Hill Country: Haulmark Handiest Thing I Own

CHESTER, VT – It may have been around 2004 when I made (for me) a rather predictable purchase a brand new four-wheel-drive ATV with a winch and a plow. I figured that I could justify the purchase just for the snow plow attachment. I used the ATV for a while, learned that a lady up the road didn’t want ATV’s coming by her place and got reported to the game warden. Decided I didn’t need the hassle and wasn’t using it enough so I offered it for sale. My next door neighbor purchased it.

I was gratified to see that my neighbors have gotten so much use from the ATV. It has been used to build a covered bridge. It was used to remove trees. It gets used to entertain grandchildren. After a while I noticed my neighbor had purchased a red “Haulmark” enclosed trailer. It looked brand new. In a subsequent conversation he told me that he had purchased the trailer from his brother-in-law in Arkansas, and then hauled it home from there. The one thing that it did not do that he hoped it would was accommodate the ATV. The ATV was just a tad too wide.

Amazingly, it was for sale. Being a devoted motorcyclist with several bikes in my stable, I jumped at the opportunity to add the trailer to the fleet. I envisioned adding add more bikes to the fleet with the convenience of that enclosed trailer.

The first and only modification I’ve made to the little red Haulmark are super convenient tie-downs in all four corners of the interior. It was a quick and easy job with my teenaged (at the time) step-son underneath the trailer bolting the purpose-made tie downs securely through the holes I had drilled. Since that day I have transported every one of the six motorcycles that I currently own on multiple occasions. I transport them when I buy them, transport them when I need a bike serviced, and I’ve even delivered bikes that I’ve ultimately sold.Motorcycles aren’t the only things that get transported in the Haulmark. I’ve helped children and step-children move on several occasions. We just helped one yesterday. I truly enjoy helping friends move their motorcycles for whatever reason. The biggest chore the Haulmark gets each September is transporting frozen food for the River Valley Kids Fair in Brattleboro. The Kid’s Fair has been my responsibility since I started it in 1998. We’ve devised a great system for the trailer to get the food for the Kid’s Fair’s free barbecue. We store the food in the locked trailer for twenty four hours, which allows it to naturally thaw, then I deliver it to the Brattleboro Common along with my generator to power Cotton Candy and Popcorn machines.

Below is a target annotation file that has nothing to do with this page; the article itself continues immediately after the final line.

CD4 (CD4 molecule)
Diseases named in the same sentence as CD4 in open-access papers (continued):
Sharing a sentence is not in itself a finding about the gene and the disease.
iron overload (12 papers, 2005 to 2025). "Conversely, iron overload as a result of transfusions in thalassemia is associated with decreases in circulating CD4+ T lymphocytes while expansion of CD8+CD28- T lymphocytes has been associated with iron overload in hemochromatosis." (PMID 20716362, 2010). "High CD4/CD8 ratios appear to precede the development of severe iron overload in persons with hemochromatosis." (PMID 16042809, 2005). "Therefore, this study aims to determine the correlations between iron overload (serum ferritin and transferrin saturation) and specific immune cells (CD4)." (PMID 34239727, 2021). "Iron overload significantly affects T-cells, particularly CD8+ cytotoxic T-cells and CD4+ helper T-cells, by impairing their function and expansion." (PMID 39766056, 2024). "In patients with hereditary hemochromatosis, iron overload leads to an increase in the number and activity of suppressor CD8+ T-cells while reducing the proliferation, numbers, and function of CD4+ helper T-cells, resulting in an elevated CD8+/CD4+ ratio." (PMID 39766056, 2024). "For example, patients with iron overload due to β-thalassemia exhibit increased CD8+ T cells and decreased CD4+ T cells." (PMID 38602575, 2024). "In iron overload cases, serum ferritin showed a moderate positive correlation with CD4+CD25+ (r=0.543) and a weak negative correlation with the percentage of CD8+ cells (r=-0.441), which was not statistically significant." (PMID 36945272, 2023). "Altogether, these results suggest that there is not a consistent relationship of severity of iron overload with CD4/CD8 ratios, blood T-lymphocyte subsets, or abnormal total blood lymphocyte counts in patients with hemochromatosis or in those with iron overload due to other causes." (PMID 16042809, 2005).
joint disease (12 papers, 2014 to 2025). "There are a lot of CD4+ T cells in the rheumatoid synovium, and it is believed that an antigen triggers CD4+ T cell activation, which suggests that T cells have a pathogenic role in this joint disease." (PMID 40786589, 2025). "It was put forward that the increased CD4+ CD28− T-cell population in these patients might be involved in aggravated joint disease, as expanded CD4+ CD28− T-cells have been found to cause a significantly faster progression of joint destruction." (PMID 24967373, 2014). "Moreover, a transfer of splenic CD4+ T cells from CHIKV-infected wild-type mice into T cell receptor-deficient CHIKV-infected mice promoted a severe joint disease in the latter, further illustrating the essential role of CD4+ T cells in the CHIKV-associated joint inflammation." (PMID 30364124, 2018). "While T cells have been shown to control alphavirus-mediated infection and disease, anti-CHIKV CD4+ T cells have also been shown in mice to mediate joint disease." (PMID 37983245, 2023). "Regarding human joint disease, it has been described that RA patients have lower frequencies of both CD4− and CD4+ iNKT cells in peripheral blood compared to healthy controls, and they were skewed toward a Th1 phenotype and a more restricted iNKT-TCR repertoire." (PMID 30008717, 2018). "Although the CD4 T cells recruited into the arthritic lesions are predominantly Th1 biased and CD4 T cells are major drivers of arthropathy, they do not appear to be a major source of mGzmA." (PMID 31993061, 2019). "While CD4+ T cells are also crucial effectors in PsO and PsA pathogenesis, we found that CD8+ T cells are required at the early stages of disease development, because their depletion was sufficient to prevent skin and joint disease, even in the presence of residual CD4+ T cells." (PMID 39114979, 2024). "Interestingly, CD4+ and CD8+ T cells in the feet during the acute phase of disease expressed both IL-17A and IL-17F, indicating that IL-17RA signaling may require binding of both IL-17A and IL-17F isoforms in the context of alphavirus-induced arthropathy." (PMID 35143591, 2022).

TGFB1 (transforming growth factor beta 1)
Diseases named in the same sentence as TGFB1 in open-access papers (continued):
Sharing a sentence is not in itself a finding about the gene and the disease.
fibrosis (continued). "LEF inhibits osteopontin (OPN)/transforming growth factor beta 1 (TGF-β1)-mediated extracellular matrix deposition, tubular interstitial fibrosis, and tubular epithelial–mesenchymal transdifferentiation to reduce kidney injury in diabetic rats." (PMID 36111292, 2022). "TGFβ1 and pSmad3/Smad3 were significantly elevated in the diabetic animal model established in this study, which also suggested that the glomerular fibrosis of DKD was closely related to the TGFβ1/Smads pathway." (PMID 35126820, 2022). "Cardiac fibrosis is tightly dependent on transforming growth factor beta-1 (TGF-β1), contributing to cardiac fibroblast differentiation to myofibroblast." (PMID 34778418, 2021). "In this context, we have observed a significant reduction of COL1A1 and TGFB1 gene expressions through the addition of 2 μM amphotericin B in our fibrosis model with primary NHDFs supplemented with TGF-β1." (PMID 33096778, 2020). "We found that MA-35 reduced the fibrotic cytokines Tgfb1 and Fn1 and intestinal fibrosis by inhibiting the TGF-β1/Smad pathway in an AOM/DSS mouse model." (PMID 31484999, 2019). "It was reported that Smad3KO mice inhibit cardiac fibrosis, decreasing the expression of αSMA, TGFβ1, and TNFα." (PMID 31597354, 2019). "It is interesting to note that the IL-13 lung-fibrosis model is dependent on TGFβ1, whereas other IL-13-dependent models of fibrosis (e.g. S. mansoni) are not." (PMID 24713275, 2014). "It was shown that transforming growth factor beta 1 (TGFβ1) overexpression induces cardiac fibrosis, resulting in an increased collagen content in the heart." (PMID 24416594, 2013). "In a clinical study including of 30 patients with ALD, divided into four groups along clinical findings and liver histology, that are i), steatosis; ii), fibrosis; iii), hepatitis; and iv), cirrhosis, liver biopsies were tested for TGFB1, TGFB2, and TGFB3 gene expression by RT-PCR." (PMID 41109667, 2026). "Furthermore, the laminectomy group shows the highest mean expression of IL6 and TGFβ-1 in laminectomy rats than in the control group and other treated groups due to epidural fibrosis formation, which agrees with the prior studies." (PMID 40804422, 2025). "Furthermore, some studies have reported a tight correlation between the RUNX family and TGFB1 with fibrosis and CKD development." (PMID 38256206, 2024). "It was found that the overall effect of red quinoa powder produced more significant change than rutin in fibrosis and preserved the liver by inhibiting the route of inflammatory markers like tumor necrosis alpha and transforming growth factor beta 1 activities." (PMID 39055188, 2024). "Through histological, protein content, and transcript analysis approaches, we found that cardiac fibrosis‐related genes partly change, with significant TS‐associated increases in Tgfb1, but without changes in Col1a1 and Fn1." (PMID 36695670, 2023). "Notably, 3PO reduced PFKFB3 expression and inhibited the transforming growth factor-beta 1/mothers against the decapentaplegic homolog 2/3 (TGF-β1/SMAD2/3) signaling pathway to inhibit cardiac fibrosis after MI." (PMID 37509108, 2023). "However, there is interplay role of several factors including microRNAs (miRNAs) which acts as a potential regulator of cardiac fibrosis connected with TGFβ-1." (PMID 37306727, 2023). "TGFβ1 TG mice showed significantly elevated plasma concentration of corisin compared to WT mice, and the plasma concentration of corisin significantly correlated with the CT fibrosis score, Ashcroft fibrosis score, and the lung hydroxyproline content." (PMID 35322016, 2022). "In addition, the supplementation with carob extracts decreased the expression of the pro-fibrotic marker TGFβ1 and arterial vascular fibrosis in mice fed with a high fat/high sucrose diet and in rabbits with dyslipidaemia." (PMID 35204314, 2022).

My little trailer was once the only container we used to transport Kid’s Fair equipment. Now that the event is the largest children’s event in the tri-state area, my trailer is only one of the many vehicles that make Brattleboro’s second largest annual public event happen. We even use the trailer to deliver any left-over food to local food shelves after the fair is over.

While a trailer doesn’t generally require much maintenance, the last thing I need is a break-down on one of my missions. Over the years I’ve had electrical work done on it, semi-annual bearing grease jobs, and all new tires a couple years back. How many times have you seen a trailer or a boat stuck in the break-down lane on the interstate with a missing wheel? The last thing I want to be is that guy who never greased the wheel bearings and paid the price for his lack of maintenance.


Admittedly, having one more mechanical thing to maintain is a bit of a pain. Fortunately the little red Haulmark has been relatively trouble free. Some years I have a tough time deciding where to store it. I’ve kept it on some land I have nearby, but that place doesn’t get plowed out in winter, and I never know when I’m going to need the trailer for one purpose or another, so I only stored it there for one winter.

Now I keep it next to one of the garages where the snowplow keeps things open. While it has been a goal to reduce my fleet of motorcycles, it never seems to happen; and what if I see an incredible bargain on a bike I’ve always wanted? I have to go get it somehow, so the faithful red Haulmark waits patiently. No wonder it’s the handiest thing I own!

About Arlo Mudgett

“Arlo Mudgett” is the pseudonym used by a Chester, VT resident for the columns he writes in the “Brattleboro Reformer” and “Springfield Reporter” and for daily reports on WKVT and WKVT-FM in Brattleboro, VT. He owns a ’93 Honda Nighthawk 750 project bike, a 2010 Triumph Bonneville, a 2006 Harley Sportster 1200 and a 2014 Honda CRF 250 dual sport. He is a graduate of Boston’s Northeast Broadcasting School. He also attended Dartmouth College.